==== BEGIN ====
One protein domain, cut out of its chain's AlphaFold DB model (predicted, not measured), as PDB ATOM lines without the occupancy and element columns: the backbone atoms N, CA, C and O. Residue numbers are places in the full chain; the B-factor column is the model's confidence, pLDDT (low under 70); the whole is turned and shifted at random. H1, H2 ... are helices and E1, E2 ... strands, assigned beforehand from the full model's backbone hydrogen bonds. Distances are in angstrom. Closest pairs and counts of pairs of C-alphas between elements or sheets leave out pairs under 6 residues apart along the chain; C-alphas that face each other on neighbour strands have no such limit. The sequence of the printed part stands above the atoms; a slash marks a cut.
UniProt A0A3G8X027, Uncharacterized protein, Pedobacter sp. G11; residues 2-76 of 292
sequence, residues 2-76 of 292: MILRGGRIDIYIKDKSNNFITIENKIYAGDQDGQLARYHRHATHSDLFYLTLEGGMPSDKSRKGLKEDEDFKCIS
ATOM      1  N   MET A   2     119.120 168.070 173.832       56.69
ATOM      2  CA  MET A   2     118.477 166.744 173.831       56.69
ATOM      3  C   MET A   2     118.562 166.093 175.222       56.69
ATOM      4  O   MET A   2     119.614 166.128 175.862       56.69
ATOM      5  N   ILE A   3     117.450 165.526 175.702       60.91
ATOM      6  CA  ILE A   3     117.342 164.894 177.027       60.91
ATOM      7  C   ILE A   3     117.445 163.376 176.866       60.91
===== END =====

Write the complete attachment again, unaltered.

One protein domain, cut out of its chain's AlphaFold DB model (predicted, not measured), as PDB ATOM lines without the occupancy and element columns: the backbone atoms N, CA, C and O. Residue numbers are places in the full chain; the B-factor column is the model's confidence, pLDDT (low under 70); the whole is turned and shifted at random. H1, H2 ... are helices and E1, E2 ... strands, assigned beforehand from the full model's backbone hydrogen bonds. Distances are in angstrom. Closest pairs and counts of pairs of C-alphas between elements or sheets leave out pairs under 6 residues apart along the chain; C-alphas that face each other on neighbour strands have no such limit. The sequence of the printed part stands above the atoms; a slash marks a cut.
UniProt A0A3G8X027, Uncharacterized protein, Pedobacter sp. G11; residues 2-76 of 292
sequence, residues 2-76 of 292: MILRGGRIDIYIKDKSNNFITIENKIYAGDQDGQLARYHRHATHSDLFYLTLEGGMPSDKSRKGLKEDEDFKCIS
ATOM      1  N   MET A   2     119.120 168.070 173.832       56.69
ATOM      2  CA  MET A   2     118.477 166.744 173.831       56.69
ATOM      3  C   MET A   2     118.562 166.093 175.222       56.69
ATOM      4  O   MET A   2     119.614 166.128 175.862       56.69
ATOM      5  N   ILE A   3     117.450 165.526 175.702       60.91
ATOM      6  CA  ILE A   3     117.342 164.894 177.027       60.91
ATOM      7  C   ILE A   3     117.445 163.376 176.866       60.91